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Incidence, outcomes and characteristics of rearrest after out-of-hospital cardiac arrest

Salcido, David (2014) Incidence, outcomes and characteristics of rearrest after out-of-hospital cardiac arrest. Doctoral Dissertation, University of Pittsburgh. (Unpublished)

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Out-of-hospital cardiac arrest (OHCA) results in nearly 350,000 deaths in the United States annually. Survival after OHCA is dismal, with regional estimates suggesting an overall case fatality rate of between 92% and 96%. High mortality following OHCA persists despite advances in resuscitation methodology that result in the successful resuscitation of a substantial fraction of patients (~40%). It is known that some patients experience another OHCA after resuscitation. This secondary OHCA, called rearrest, has not been extensively characterized, but it is known that rearrest correlates with poor OHCA survival prognosis after OHCA. Further understanding of rearrest may enable its prevention and development of optimal treatment strategies, potentially increasing survival after OHCA.
Utilizing data from the OHCA surveillance program of the Resuscitation Outcomes Consortium, this dissertation addresses the need for further characterization of rearrest, focusing on patient, treatment, and electrocardiographic characteristics.
The results of this study indicate several characteristics that distinguish cases with and without rearrest. Of these, median income and electrocardiographic characteristics derived from the QT-interval were the most robustly associated with rearrest case status. Time-to-rearrest was correlated with rearrest event number, presenting OHCA electrocardiogram rhythm, and when
measured over the first 5-minutes following resuscitation in patients with rearrest, standard deviation of heart rate.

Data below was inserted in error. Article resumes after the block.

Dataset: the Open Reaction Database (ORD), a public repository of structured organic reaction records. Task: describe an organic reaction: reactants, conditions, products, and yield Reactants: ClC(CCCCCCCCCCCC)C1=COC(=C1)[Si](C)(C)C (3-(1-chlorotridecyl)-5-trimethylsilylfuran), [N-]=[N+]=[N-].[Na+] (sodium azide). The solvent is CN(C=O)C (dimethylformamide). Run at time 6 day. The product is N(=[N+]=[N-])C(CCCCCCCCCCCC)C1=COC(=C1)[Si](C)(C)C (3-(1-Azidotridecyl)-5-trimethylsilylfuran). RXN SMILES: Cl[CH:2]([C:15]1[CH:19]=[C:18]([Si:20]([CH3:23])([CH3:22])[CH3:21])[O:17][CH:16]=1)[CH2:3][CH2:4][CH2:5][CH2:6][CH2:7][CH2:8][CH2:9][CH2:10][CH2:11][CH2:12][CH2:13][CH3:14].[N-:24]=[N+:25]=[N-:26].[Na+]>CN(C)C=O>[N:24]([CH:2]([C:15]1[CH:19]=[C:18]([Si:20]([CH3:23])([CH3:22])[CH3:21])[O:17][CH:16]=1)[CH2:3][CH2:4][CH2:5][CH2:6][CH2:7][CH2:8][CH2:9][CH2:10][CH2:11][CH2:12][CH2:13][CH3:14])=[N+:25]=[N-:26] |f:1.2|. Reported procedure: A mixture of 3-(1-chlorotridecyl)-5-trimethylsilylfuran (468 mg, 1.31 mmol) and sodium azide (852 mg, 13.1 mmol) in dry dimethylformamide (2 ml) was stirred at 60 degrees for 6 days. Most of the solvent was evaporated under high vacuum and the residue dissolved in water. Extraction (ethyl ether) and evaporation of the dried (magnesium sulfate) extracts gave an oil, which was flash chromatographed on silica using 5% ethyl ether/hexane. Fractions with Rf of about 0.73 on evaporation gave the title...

While the characterization of rearrest cases was comprehensively reported with the available data in this study, limited inference could be drawn regarding the prediction and prevention of rearrest due to a lack of patient history data and a large amount of missing electrocardiographic data. Still, this study lays down a clear path to future research, indicating promising directions for further filling in the knowledge gaps necessary to increase survival after OHCA.
The public health significance of this work is rooted in the identification and characterization of an important determinant of a major source of mortality in the developed world, OHCA. The findings of this study provide a novel basis for further investigations aiming to save some of the hundreds of thousands of lives that are claimed by OHCA each year, potentially through public health interventions executed through emergency medical services.


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Item Type: University of Pittsburgh ETD
Status: Unpublished
CreatorsEmailPitt UsernameORCID
Salcido, Daviddds6@pitt.eduDDS6
ETD Committee:
TitleMemberEmail AddressPitt UsernameORCID
Thesis AdvisorOrchard, Trevortjo@pitt.eduTJO
Committee MemberWisniewski, Stephen Rwisniew@edc.pitt.eduSTEVEWIS
Committee MemberSekikawa, Akiraakira@pitt.eduAKIRA
Committee MemberMenegazzi, Jamesmenegazz@pitt.eduMENEGAZZ
Date: 29 September 2014
Date Type: Publication
Defense Date: 29 May 2014
Approval Date: 29 September 2014
Submission Date: 22 July 2014
Access Restriction: 2 year -- Restrict access to University of Pittsburgh for a period of 2 years.
Number of Pages: 139
Institution: University of Pittsburgh
Schools and Programs: School of Public Health > Epidemiology
Degree: PhD - Doctor of Philosophy
Thesis Type: Doctoral Dissertation
Refereed: Yes
Uncontrolled Keywords: Epidemiology, Emergency Medicine
Date Deposited: 29 Sep 2014 21:09
Last Modified: 15 Nov 2016 14:22


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